The Artist as an Old Man
If you ask him he will talk for hours--
how at fourteen he hammered signs, fingers
raw with cold, and later painted bowers
in ladies' boudoirs; how he played checkers
for two weeks in jail, and lived on dark bread;
how he fled the border to a country
which disappeared wars ago; unfriended
crossed a continent while this century
began. He seldom speaks of painting now.
Young men have time and theories; old men work.
He has painted countless portraits. Sallow
nameless faces, made glistening in oil, smirk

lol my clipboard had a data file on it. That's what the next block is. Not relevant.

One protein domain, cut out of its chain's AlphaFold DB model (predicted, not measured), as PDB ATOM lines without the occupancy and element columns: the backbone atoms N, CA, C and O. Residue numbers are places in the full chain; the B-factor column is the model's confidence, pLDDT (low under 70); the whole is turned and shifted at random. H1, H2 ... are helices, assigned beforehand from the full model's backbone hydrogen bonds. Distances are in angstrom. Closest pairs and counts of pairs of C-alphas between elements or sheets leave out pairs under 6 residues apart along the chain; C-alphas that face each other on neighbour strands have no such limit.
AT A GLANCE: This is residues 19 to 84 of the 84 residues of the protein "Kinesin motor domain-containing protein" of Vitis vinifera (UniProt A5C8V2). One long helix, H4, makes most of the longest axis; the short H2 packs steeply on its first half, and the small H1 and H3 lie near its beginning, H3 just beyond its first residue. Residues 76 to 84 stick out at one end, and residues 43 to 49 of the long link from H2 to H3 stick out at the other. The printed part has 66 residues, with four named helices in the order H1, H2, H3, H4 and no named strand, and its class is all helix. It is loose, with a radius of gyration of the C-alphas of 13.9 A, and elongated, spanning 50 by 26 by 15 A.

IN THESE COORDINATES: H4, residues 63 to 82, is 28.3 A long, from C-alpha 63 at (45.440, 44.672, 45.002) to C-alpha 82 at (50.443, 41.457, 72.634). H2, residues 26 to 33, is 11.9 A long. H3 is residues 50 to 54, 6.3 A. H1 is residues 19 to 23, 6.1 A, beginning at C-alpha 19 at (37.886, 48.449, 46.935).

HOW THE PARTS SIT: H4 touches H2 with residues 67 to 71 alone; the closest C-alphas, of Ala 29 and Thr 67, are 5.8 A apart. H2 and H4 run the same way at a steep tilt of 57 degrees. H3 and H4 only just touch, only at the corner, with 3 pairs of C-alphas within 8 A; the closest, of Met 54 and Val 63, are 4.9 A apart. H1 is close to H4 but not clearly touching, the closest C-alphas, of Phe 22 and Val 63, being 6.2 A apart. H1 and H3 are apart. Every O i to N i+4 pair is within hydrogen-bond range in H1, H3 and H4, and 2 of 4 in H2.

above anonymous mantelpieces.
The turpentine has a familiar smell,
but his hand trembles with odd, new palsies.
Perched on the maulstick, it nears the easel.
He has come to like his resignation.
In his sketch books, ink-dark cossacks hear
the snorts of horses in the crunch of snow.
His pen alone recalls that years ago,
one horseman set his teeth and aimed his spear
which, poised, seemed pointed straight to pierce the sun.